7. The learned counsel for the petitioners submitted that the law having been settled by a series of decisions of this court it should not be unsettled by taking a different view as it would lead to a lot of confusion and give rise to a spate of litigation. For this he relied upon the decision of the Supreme Court in Raj Narain v. Sant Prasad, AIR 1973 SC 291 where it has been observed:
'............ to take a contrary view fromthe law laid down would have the effect of unsettling the law established for a number of years. In the matter of interpretation of a local statute the view taken by the High Court over a number of years should normally be adhered to and not disturbed. A different view would not only introduce an element of an uncertainty and confusion, it would also have the effect of unsettling transactions which might have been entered on the faith of those decisions. The doctrine of stare decisis can be invoked in such a situation.'
There is a lot of force in this contention also but it is not necessary to invoke the doctrine of stare decisis, because we are of the firm view that there is no ambiguity whatsoever in the language in which this provision is couched and having regard to all the facts and the circumstances of the case it is not possible to interpret it differently.
8. It is no doubt true that the Hindi version is in conflict with the English version. The Hindi version expressly says that the ban shall apply to the holding as a whole as also to a part thereof. The question arises as to whether in such a situation we should give preference to the English version or to the Hindi version. For this purpose we have to turn to Article 348 of the Constitution. It is necessary to reproduce that Article. It enacts:--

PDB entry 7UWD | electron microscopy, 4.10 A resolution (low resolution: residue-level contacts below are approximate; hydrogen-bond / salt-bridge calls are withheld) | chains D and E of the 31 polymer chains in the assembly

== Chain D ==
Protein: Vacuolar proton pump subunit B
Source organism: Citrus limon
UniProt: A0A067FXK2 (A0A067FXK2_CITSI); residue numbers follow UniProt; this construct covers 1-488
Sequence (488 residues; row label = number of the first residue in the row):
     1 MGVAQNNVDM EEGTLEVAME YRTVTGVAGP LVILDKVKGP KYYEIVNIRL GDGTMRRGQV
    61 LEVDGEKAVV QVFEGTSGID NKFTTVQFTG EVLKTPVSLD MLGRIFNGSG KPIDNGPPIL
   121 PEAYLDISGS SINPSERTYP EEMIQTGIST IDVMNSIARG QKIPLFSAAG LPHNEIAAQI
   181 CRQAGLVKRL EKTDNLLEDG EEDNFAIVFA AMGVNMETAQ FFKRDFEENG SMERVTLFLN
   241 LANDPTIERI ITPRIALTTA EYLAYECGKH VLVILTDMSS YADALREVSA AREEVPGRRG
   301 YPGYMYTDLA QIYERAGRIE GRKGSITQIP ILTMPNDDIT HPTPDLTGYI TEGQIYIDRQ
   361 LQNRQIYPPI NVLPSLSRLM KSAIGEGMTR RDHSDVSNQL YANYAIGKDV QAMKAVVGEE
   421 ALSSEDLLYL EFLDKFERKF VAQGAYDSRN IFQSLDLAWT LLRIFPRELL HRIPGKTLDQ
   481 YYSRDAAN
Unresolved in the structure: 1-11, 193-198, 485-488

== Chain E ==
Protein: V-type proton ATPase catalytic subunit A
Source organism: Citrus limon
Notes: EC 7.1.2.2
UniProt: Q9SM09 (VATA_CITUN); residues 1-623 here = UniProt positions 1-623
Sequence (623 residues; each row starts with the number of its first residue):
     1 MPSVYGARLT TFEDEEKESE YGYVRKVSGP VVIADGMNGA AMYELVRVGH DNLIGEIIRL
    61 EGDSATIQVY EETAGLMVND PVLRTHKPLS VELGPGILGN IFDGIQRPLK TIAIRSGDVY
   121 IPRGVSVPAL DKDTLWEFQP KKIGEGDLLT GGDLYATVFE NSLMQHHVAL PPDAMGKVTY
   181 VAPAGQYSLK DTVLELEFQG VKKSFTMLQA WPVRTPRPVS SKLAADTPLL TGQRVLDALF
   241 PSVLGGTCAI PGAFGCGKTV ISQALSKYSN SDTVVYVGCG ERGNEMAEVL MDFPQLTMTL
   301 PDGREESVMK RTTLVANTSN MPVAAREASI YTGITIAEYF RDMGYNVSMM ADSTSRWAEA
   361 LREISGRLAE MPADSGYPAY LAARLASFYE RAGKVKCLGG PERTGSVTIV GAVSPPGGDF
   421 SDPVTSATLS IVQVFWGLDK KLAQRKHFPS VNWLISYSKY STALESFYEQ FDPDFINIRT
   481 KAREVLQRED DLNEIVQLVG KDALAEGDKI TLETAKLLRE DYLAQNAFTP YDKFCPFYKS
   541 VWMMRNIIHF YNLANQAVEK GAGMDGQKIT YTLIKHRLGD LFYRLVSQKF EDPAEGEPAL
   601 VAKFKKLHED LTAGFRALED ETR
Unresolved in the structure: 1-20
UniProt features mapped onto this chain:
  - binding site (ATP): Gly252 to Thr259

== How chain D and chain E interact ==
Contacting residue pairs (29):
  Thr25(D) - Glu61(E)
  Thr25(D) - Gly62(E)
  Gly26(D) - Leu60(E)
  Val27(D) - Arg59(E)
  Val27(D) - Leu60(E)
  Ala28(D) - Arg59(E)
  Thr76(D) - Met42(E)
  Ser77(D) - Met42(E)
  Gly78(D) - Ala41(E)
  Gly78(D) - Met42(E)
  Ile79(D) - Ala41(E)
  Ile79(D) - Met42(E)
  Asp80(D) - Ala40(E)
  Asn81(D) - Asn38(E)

'348 (1) Notwithstanding anything in the foregoing provisions of this Part, until Parliament by law otherwise provides-
(a) all proceedings in the Supreme Court and every High Court,
(b) the authoritative texts-
(i) of all Bills to be introduced or amendments thereto to be moved in either House of Parliament or in the House or either House of the Legislature of a State.
(ii) of all Acts passed by Parliament or the Legislature of a State and of all ordinances promulgated by the President or the Governor of a State, and
(iii) of all orders, rules, regulations and bye-laws issued under this Constitution or under any law made by Parliament or the Legislature of a State, shall be in the English language.
(2) Notwithstanding anything in Sub-clause (a) of Clause (1) the Governor of a State may, with the previous consent of the President, authorise the use of the Hindi language, or any other language used for any official purpose of the State, in proceedings in the High Court having its principal seat in that State: